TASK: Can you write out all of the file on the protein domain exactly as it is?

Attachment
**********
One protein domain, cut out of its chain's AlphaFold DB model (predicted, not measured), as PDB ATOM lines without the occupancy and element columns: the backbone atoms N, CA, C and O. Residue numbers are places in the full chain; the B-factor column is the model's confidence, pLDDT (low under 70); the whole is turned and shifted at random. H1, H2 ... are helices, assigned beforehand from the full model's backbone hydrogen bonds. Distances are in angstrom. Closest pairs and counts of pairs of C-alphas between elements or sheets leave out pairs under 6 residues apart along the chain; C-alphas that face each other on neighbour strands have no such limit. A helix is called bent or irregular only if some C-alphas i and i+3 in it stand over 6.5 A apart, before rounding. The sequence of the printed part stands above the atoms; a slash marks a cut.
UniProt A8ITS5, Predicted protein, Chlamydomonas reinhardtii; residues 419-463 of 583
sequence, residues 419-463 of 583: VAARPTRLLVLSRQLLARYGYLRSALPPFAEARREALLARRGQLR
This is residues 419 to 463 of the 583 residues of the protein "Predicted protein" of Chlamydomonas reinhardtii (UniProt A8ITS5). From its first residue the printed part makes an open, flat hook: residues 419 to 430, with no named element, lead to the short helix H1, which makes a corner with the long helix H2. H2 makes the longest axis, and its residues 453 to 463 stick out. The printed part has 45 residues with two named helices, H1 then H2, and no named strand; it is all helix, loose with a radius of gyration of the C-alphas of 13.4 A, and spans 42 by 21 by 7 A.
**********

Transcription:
One protein domain, cut out of its chain's AlphaFold DB model (predicted, not measured), as PDB ATOM lines without the occupancy and element columns: the backbone atoms N, CA, C and O. Residue numbers are places in the full chain; the B-factor column is the model's confidence, pLDDT (low under 70); the whole is turned and shifted at random. H1, H2 ... are helices, assigned beforehand from the full model's backbone hydrogen bonds. Distances are in angstrom. Closest pairs and counts of pairs of C-alphas between elements or sheets leave out pairs under 6 residues apart along the chain; C-alphas that face each other on neighbour strands have no such limit. A helix is called bent or irregular only if some C-alphas i and i+3 in it stand over 6.5 A apart, before rounding. The sequence of the printed part stands above the atoms; a slash marks a cut.
UniProt A8ITS5, Predicted protein, Chlamydomonas reinhardtii; residues 419-463 of 583
sequence, residues 419-463 of 583: VAARPTRLLVLSRQLLARYGYLRSALPPFAEARREALLARRGQLR
This is residues 419 to 463 of the 583 residues of the protein "Predicted protein" of Chlamydomonas reinhardtii (UniProt A8ITS5). From its first residue the printed part makes an open, flat hook: residues 419 to 430, with no named element, lead to the short helix H1, which makes a corner with the long helix H2. H2 makes the longest axis, and its residues 453 to 463 stick out. The printed part has 45 residues with two named helices, H1 then H2, and no named strand; it is all helix, loose with a radius of gyration of the C-alphas of 13.4 A, and spans 42 by 21 by 7 A.